Heading the pilot volunteer air safety structure for a group that has swelled to 9,683 members, flying 549 airplanes to 324 airports in 48 states and 64 countries, is a huge job.
Just one example: Capt. Adams and ALPA staff attorney Bill Elliott worked for more than 2 years to develop an agreement with Delta management on crew rest facilities and crew relief seats for the company’s B-767-400ER, B-777, and MD-11 fleet. Their success is printed in black and white in the Delta pilots’ recently ratified contract, which "gives ALPA the authority to arbitrate the final solution to crew rest facilities and relief seats," Capt. Adams reports. "We’ll try to work out a mutually agreeable solution; but if we can’t, we can take it to an arbitrator."
Capt. Adams is particularly proud of the crew rest facilities that will be retrofitted to Delta’s Triple Sevens. "The airplanes will have an ‘attic’—an overhead facility—with two bunks. We’ll also have two business-class seats with curtains around the seats, footrests, and a 160-degree–layback angle."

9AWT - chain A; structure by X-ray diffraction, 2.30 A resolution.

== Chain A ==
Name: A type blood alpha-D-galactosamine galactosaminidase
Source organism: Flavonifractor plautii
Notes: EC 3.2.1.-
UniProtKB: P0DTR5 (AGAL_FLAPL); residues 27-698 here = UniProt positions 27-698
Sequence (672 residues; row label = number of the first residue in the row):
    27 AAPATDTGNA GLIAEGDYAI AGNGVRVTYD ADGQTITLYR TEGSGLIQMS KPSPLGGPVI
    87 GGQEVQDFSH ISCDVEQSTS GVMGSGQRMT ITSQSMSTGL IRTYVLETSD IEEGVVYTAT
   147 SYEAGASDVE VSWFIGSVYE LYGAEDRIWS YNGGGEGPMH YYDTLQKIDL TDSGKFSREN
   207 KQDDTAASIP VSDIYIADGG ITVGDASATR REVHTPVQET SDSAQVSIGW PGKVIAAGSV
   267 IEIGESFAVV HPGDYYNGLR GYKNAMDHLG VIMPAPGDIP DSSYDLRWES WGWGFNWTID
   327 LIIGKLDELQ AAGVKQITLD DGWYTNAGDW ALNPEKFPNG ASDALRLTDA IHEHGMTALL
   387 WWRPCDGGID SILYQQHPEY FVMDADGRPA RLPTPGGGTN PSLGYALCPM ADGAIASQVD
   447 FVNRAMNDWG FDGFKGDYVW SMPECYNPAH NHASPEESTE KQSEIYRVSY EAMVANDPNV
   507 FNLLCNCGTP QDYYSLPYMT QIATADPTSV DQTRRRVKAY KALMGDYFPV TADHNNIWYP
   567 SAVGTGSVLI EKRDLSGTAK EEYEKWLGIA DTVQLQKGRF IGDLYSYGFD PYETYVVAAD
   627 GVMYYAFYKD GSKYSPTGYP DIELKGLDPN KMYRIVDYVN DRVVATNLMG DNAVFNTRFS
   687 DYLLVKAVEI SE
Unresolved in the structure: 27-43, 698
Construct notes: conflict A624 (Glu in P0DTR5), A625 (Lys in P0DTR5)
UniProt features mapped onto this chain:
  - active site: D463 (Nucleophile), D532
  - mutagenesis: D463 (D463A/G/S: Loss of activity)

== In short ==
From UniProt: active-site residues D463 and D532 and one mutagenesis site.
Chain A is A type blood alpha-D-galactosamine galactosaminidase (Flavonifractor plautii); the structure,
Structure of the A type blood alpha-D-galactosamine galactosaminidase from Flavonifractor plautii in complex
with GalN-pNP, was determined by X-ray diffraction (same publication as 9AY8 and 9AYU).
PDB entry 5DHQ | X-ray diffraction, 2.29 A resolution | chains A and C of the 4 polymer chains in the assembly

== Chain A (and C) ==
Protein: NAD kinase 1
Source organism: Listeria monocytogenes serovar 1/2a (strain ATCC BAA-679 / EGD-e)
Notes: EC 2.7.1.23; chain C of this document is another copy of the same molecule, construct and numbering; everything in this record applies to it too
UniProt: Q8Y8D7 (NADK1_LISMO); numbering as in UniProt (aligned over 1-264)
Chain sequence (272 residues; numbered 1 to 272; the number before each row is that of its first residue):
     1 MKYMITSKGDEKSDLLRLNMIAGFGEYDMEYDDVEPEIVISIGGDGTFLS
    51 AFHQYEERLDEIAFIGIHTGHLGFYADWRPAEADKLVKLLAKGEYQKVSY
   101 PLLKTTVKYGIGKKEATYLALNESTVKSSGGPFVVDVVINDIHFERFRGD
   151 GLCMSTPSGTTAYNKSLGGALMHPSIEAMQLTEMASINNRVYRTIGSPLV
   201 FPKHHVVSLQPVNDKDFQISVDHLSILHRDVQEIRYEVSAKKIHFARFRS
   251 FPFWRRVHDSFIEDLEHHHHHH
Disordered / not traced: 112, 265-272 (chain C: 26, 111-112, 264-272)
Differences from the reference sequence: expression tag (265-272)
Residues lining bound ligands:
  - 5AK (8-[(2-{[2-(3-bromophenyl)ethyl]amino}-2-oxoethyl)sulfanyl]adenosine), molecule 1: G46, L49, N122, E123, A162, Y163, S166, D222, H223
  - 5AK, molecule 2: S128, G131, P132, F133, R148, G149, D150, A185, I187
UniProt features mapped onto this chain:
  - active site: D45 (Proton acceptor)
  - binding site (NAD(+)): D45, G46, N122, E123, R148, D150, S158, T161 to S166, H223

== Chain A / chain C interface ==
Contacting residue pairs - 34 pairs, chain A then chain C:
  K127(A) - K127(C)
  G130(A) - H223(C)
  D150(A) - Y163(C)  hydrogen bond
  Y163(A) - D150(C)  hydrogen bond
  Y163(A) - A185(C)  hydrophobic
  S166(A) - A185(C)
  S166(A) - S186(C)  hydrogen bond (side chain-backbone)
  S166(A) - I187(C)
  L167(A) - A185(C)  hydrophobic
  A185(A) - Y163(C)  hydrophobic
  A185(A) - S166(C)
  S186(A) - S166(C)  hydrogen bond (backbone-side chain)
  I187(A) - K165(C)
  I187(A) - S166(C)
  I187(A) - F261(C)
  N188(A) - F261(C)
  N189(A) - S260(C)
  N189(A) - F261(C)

Asked what he considers his greatest accomplishment as central air safety chairman, Capt. Adams says, "Being able to look at the team of volunteers we’ve put together in our MEC’s Central Air Safety Committee and see what they’ve done collectively. We have about 50 volunteers in the MEC safety structure; about 30 of those are really active.
"I’ve enjoyed tremendous support from the MEC. We’ve gone from an MEC budget of $37,000 for safety work in 1989 to $480,000 in this year’s budget. It’s a shame that we have to pay dues to ensure our own safety on the job.
"We watch our budget closely—it’s our pilots’ dues. We’ve had to prove that we’re worth it. The quality of our pilot volunteers is outstanding. I think we’ve been a very good deal for the dollar."